Attic w/Blown In Insulaion W/O Vapor Barrier


Old 04-01-03, 08:42 AM
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Unhappy Attic w/Blown In Insulaion W/O Vapor Barrier

I have a home in North West NJ (07882) that has blown in insulation in the attic, but no vapor barrier. There are also no baffles in the rafters and in many cases the blown in insulation is covering most of the area in front of the eaves.

I noticed this winter that boards laying on top of the insulation had ice on the underside. That started me thinking that not having a vapor barrier is causing a moisture problem in the attic.

My plan was to remove the blown in insulation, add baffles and re-insulate. What I am finding is that because my roof is relatively low (can only stand in crouched position under the peak and can only get within two feet of the eaves laying down) that it is hard to move the blown insulation from the edges of the joists to the center of the attic. The other problem is that there is a lot of loose insulation to deal with.

I am starting to think I would be better off clearing a portion of the attic of the blown insulation, adding a baffle under the joist, putting down a faced fiberglass batt (face down) and then moving the lose insulation back in place.

-Can I move loose insulation out of an area and just move it back (with a broom for example) or does it need to be blown back in place?

-Much of the pink blown in insulation is discolored dark gray. Could this be mold from not having a vapor barrier?

-Any suggestion for removing the blown in insulation if I still wanted to go that route? I have called all the local insulation contractors and they only add insulation, they don't remove it.
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Old 04-01-03, 12:42 PM
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The pink blown-in insulation is apparently fiberglass insulation. The changing of this to a dark color grey indicates air movement in those particular areas where found. The fiberglass acts as an air filter as air moves through it. It catches the dust in the air and traps it in the insulation causing this dark grey discoloration.

There are 2 telltale signs if it were mold and/or mildew. One is the insulation would be compacted or feel compressed. The other is that mold and mildew gives off a distinctive odor.

Wood flooring over fiberglass insulation usually will develop moisture on the wood where the 2 meet. This is not a result of not having a vapor barrier or inadequate ventilation. This is a perfect example of different materials (fiberglass and wood flooring) abilities to absorb and expel moisture differently. It is these differences that condensation formed there. More than likely and in most cases when the temperature in the attic rose and thawed out the condensation, the moisture would be absorbed by the air in the attic and your attic vents would then remove it from the attic.

Out of the things you mentioned the only one that concerns me is the dark colored grey spots in the insulation. If the air movement is coming from inside the home, then you have air transported moisture. Neither a vapor barrier or attic ventilation pertains to the prevention and/or control of moisture with air transported moisture. The incidence of mold and mildew is considerably higher with air transported moisture than heat transported moisture within structures.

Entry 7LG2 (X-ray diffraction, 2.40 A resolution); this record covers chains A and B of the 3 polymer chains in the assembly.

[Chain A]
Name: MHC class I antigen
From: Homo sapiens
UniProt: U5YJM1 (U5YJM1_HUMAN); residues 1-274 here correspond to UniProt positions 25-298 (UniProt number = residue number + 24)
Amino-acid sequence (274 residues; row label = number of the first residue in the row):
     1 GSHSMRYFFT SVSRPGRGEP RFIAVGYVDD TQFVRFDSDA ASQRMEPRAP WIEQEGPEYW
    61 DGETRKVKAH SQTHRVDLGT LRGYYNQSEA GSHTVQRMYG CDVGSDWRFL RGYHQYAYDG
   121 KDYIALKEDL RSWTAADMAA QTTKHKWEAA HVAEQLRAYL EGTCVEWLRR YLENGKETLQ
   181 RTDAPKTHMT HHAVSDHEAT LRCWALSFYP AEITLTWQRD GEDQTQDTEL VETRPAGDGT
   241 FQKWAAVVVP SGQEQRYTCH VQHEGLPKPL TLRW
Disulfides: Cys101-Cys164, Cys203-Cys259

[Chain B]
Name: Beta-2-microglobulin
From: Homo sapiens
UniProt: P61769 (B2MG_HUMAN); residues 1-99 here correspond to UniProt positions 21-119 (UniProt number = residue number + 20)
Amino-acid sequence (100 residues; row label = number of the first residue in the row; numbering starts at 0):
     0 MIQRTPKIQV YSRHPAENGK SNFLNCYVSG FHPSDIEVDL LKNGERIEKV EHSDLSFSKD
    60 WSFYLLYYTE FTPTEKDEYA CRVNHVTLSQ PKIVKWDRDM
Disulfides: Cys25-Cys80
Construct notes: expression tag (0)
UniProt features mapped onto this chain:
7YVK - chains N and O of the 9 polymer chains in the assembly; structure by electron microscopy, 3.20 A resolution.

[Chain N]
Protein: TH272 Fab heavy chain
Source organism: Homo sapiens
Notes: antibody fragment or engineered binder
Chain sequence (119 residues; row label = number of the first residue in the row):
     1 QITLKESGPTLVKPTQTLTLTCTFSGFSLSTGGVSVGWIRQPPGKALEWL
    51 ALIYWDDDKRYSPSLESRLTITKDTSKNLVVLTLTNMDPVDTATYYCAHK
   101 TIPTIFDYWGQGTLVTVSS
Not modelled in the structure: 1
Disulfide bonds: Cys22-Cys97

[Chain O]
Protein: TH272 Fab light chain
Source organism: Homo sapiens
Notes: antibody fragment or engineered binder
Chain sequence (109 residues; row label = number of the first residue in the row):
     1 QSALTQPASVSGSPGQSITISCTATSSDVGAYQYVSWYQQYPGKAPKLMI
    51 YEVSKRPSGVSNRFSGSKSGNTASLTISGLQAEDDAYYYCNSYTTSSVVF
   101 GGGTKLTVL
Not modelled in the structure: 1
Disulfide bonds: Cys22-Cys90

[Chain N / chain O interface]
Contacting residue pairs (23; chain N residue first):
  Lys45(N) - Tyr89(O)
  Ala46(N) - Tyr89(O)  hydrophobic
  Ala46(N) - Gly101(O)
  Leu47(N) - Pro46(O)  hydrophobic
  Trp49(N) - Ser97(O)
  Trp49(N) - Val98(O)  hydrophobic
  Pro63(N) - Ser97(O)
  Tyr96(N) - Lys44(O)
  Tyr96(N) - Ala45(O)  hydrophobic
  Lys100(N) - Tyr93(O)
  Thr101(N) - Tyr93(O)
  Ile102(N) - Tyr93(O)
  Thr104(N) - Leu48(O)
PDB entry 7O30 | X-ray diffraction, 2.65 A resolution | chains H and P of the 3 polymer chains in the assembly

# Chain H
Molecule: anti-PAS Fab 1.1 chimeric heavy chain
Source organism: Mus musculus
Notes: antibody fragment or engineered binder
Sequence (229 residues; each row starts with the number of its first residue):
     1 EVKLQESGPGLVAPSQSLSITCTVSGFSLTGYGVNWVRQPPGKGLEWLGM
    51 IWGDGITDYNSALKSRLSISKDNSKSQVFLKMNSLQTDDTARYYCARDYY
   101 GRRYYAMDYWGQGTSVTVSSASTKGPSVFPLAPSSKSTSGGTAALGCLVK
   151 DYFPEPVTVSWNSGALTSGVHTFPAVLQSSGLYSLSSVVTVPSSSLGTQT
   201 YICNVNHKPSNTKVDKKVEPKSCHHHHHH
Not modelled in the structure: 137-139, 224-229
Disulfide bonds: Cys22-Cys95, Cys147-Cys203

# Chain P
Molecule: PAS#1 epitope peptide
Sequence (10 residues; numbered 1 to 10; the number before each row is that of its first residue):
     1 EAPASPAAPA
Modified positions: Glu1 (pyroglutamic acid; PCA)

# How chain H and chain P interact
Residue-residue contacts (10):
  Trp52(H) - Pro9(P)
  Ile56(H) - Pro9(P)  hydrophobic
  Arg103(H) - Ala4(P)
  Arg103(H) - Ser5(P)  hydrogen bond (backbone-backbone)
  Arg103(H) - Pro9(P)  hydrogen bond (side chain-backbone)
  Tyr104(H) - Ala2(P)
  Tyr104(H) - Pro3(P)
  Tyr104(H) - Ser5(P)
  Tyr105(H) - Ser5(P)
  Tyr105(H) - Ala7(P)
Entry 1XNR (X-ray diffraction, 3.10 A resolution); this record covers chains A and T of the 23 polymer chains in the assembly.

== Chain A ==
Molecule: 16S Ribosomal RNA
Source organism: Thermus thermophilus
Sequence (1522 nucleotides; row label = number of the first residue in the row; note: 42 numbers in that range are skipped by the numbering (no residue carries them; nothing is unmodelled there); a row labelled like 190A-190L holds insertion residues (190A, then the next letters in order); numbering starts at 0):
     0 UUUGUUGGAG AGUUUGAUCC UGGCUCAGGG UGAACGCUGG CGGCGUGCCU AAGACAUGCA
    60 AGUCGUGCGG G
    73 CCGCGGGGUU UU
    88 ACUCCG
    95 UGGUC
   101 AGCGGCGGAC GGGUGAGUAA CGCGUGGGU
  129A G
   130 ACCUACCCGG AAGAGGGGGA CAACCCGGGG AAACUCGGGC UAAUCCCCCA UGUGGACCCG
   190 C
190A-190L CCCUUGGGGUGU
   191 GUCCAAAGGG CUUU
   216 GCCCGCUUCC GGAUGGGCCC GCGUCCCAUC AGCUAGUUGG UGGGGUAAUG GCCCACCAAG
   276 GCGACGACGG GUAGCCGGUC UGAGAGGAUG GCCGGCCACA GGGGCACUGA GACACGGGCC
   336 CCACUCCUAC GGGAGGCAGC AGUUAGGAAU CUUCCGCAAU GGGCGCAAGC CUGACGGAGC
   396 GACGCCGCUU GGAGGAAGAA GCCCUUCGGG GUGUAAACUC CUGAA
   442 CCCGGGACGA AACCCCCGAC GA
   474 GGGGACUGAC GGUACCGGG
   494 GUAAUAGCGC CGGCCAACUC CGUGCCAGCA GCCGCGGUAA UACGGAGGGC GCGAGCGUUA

Where you find these spots, pull back the insualtion and most likely you will find an electrical wire penetrating the attic floor to the room below, plumbing stacks, recess lighting, telephone and/or TV cables, etc. Buy a can of foam and foam up the holes.

I am not recommending that you remove the insulation to install the baffles because you probably have good ventilation. Considering the winter we had in NJ this year, you would be complaining about ice damming and damage and not some frozen condensation under the flooring. Furthermore, inadequate ventilation is usually apparent throughout the entire attic like all the roofing nails would have discoloration around them. In some cases if not most there is a discoloration on the underside of the roof.
Old 04-01-03, 01:01 PM
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Thanks for your reply. Like I inidcated I have already moved the majority of the insultaion away from the outter portion of my attic.

In many cases there were electric wires or vent pipes in the areas of the dark insulation. I agree that the blown in insulation is fibergalss. I didn't notice any odors other than dusty attic smells.

Since a good portion of the insulation has been moved I am really looking for how to proceed. I will install baffles, fill the holes with foam and put faced fiber glass insulation in the joists.

Once all of that is done can I just sweep the fiberglass insulation back into place or should I remove it and put unfaced insulation on top of and perpendicular to the faced insulation that I will have put in the joists?
Old 04-01-03, 02:16 PM
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If you are laying down faced fiberglass insulation, you can put the blown-in insulation on top of that.

If you put back the blown-in insulation then want to add more but the batt type, then the fiberglass insulation has to be unfaced. Because the blown-in insulation is first, it doesn't matter if you lay the insulation parallel or perpendicular to the floor joists.

Either application is fine.
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